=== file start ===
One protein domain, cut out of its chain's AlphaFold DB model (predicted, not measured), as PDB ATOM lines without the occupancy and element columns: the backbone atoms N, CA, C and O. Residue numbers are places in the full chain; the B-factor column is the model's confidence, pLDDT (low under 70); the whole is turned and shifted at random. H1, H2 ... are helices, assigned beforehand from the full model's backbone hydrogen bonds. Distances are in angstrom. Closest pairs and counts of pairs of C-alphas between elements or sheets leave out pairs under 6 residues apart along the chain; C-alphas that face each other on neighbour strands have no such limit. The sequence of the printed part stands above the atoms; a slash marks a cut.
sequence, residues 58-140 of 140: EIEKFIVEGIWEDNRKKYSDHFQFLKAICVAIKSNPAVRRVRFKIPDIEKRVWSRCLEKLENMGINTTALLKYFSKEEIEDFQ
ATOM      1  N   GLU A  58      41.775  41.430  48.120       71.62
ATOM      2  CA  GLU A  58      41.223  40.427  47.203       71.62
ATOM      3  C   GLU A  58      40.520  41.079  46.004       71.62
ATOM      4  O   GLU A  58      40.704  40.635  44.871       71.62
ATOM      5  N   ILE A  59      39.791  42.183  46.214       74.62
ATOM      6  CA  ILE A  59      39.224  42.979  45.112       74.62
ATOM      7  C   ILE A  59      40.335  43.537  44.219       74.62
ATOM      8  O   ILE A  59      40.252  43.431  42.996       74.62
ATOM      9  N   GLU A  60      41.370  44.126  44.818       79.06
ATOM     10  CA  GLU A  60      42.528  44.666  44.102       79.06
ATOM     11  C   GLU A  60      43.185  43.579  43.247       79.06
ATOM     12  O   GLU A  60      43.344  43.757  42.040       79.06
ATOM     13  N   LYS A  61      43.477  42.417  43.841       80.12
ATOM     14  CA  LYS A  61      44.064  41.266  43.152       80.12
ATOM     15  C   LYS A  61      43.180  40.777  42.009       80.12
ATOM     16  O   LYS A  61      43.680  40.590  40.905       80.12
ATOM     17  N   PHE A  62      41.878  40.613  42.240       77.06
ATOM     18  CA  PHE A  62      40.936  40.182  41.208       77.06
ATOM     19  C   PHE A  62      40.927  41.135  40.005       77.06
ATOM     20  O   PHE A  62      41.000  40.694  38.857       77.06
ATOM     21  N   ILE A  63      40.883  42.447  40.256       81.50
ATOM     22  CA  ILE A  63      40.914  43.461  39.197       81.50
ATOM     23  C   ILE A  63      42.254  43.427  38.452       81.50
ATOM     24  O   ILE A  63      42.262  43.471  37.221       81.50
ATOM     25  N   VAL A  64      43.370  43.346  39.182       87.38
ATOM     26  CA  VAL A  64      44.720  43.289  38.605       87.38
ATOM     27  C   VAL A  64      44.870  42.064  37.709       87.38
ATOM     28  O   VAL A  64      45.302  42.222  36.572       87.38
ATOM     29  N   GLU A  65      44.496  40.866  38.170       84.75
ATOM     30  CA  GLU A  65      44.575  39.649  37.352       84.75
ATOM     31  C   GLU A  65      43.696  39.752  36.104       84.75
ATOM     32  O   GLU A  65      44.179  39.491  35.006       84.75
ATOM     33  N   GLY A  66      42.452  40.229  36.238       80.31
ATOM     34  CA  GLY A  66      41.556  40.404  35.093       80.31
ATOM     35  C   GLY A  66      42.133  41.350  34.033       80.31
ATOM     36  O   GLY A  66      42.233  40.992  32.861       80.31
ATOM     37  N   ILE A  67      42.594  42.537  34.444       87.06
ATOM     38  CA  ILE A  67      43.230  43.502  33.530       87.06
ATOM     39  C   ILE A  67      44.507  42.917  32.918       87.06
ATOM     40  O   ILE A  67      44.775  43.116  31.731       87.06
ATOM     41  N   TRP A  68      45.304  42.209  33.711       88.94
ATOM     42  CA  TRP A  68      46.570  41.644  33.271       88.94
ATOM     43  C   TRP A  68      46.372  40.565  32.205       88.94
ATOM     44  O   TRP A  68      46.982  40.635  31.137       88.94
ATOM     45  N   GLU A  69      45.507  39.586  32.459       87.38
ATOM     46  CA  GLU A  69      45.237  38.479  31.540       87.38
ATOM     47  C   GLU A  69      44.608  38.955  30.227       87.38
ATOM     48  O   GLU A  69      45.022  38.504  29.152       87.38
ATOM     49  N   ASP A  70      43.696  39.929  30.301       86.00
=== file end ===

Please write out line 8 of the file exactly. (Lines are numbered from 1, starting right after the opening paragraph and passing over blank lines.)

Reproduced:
ATOM      7  C   ILE A  59      40.335  43.537  44.219       74.62